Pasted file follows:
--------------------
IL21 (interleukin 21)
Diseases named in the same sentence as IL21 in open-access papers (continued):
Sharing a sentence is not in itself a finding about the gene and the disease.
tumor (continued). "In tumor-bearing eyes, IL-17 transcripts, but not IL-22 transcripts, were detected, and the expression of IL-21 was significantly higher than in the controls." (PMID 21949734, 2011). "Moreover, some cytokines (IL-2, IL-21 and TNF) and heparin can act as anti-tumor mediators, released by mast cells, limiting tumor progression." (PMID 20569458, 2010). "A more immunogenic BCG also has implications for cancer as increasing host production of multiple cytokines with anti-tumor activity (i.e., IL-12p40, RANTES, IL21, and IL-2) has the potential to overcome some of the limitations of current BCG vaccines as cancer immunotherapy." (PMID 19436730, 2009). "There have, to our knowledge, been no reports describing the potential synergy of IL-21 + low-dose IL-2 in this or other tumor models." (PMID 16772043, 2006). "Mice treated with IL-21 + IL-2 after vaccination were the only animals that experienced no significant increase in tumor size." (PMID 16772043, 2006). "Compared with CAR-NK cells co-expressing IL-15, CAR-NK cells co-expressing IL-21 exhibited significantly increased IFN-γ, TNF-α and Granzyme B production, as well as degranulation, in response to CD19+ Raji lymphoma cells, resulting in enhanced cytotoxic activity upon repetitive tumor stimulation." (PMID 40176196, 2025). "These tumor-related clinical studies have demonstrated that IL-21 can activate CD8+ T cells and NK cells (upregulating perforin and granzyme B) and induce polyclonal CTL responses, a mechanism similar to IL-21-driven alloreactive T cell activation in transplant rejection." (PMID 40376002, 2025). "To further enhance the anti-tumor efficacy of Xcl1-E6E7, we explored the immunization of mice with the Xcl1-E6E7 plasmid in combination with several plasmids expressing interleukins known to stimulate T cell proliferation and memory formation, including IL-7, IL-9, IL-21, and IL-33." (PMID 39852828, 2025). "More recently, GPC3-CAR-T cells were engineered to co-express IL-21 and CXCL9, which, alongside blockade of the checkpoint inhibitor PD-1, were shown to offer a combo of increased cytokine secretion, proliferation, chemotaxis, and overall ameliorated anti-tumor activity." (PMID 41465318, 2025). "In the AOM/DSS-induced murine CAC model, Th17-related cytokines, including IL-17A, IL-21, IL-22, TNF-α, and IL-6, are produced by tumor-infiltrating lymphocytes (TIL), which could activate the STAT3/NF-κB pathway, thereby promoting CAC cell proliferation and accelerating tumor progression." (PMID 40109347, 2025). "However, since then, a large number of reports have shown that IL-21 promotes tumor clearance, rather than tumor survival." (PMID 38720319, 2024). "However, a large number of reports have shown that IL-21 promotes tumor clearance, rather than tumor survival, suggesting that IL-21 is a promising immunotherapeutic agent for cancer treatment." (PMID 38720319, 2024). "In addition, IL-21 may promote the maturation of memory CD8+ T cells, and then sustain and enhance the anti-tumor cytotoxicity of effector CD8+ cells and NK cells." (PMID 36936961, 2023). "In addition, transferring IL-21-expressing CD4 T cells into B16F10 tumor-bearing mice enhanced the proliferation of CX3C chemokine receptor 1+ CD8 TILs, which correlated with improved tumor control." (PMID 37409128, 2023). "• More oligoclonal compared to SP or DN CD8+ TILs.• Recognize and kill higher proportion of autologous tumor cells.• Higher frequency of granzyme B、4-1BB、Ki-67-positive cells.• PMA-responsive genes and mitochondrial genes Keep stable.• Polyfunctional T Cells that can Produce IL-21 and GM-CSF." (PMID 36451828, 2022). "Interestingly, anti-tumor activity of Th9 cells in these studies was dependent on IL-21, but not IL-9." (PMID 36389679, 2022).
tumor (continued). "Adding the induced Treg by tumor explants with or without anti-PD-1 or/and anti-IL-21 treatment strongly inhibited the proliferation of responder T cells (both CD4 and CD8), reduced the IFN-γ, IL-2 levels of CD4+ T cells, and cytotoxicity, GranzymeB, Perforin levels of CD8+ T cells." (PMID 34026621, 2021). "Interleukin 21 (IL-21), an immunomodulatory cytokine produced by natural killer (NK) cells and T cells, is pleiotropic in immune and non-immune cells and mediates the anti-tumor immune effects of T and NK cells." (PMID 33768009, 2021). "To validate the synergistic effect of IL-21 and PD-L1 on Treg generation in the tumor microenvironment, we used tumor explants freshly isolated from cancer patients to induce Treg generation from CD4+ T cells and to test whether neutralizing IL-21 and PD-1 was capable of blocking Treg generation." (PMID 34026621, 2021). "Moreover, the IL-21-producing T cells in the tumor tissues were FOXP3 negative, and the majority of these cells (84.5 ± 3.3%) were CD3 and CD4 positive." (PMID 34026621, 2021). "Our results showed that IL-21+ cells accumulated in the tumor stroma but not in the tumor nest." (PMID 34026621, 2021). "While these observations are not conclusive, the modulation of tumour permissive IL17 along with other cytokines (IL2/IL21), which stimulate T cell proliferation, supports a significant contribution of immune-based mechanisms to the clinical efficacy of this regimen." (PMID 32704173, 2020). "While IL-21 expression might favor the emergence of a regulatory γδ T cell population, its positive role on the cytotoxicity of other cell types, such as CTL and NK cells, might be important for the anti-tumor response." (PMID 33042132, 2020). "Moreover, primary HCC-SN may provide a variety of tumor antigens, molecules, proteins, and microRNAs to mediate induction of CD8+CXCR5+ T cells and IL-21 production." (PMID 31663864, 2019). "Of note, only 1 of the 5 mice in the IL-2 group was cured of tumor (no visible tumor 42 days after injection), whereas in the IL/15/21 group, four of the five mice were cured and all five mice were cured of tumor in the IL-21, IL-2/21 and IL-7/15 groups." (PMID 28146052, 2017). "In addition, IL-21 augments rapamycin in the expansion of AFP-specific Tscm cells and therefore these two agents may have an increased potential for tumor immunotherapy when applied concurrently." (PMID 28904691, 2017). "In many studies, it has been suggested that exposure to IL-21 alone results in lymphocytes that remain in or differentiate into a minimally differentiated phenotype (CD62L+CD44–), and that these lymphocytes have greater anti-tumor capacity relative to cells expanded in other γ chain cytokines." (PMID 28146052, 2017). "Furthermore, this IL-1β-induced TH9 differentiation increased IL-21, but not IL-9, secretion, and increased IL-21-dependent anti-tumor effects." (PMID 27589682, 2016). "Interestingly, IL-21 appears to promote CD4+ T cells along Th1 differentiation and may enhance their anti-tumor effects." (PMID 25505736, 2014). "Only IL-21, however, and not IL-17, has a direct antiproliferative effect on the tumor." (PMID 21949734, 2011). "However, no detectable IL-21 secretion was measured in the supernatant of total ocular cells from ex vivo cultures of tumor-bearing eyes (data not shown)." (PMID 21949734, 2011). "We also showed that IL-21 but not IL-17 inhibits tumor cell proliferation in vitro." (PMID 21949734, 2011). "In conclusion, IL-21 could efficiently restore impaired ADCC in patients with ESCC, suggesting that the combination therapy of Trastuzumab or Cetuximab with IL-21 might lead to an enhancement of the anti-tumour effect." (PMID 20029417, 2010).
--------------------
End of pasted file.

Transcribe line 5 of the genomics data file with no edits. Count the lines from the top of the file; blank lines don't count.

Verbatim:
tumor (continued). "Adding the induced Treg by tumor explants with or without anti-PD-1 or/and anti-IL-21 treatment strongly inhibited the proliferation of responder T cells (both CD4 and CD8), reduced the IFN-γ, IL-2 levels of CD4+ T cells, and cytotoxicity, GranzymeB, Perforin levels of CD8+ T cells." (PMID 34026621, 2021). "Interleukin 21 (IL-21), an immunomodulatory cytokine produced by natural killer (NK) cells and T cells, is pleiotropic in immune and non-immune cells and mediates the anti-tumor immune effects of T and NK cells." (PMID 33768009, 2021). "To validate the synergistic effect of IL-21 and PD-L1 on Treg generation in the tumor microenvironment, we used tumor explants freshly isolated from cancer patients to induce Treg generation from CD4+ T cells and to test whether neutralizing IL-21 and PD-1 was capable of blocking Treg generation." (PMID 34026621, 2021). "Moreover, the IL-21-producing T cells in the tumor tissues were FOXP3 negative, and the majority of these cells (84.5 ± 3.3%) were CD3 and CD4 positive." (PMID 34026621, 2021). "Our results showed that IL-21+ cells accumulated in the tumor stroma but not in the tumor nest." (PMID 34026621, 2021). "While these observations are not conclusive, the modulation of tumour permissive IL17 along with other cytokines (IL2/IL21), which stimulate T cell proliferation, supports a significant contribution of immune-based mechanisms to the clinical efficacy of this regimen." (PMID 32704173, 2020). "While IL-21 expression might favor the emergence of a regulatory γδ T cell population, its positive role on the cytotoxicity of other cell types, such as CTL and NK cells, might be important for the anti-tumor response." (PMID 33042132, 2020). "Moreover, primary HCC-SN may provide a variety of tumor antigens, molecules, proteins, and microRNAs to mediate induction of CD8+CXCR5+ T cells and IL-21 production." (PMID 31663864, 2019). "Of note, only 1 of the 5 mice in the IL-2 group was cured of tumor (no visible tumor 42 days after injection), whereas in the IL/15/21 group, four of the five mice were cured and all five mice were cured of tumor in the IL-21, IL-2/21 and IL-7/15 groups." (PMID 28146052, 2017). "In addition, IL-21 augments rapamycin in the expansion of AFP-specific Tscm cells and therefore these two agents may have an increased potential for tumor immunotherapy when applied concurrently." (PMID 28904691, 2017). "In many studies, it has been suggested that exposure to IL-21 alone results in lymphocytes that remain in or differentiate into a minimally differentiated phenotype (CD62L+CD44–), and that these lymphocytes have greater anti-tumor capacity relative to cells expanded in other γ chain cytokines." (PMID 28146052, 2017). "Furthermore, this IL-1β-induced TH9 differentiation increased IL-21, but not IL-9, secretion, and increased IL-21-dependent anti-tumor effects." (PMID 27589682, 2016). "Interestingly, IL-21 appears to promote CD4+ T cells along Th1 differentiation and may enhance their anti-tumor effects." (PMID 25505736, 2014). "Only IL-21, however, and not IL-17, has a direct antiproliferative effect on the tumor." (PMID 21949734, 2011). "However, no detectable IL-21 secretion was measured in the supernatant of total ocular cells from ex vivo cultures of tumor-bearing eyes (data not shown)." (PMID 21949734, 2011). "We also showed that IL-21 but not IL-17 inhibits tumor cell proliferation in vitro." (PMID 21949734, 2011). "In conclusion, IL-21 could efficiently restore impaired ADCC in patients with ESCC, suggesting that the combination therapy of Trastuzumab or Cetuximab with IL-21 might lead to an enhancement of the anti-tumour effect." (PMID 20029417, 2010).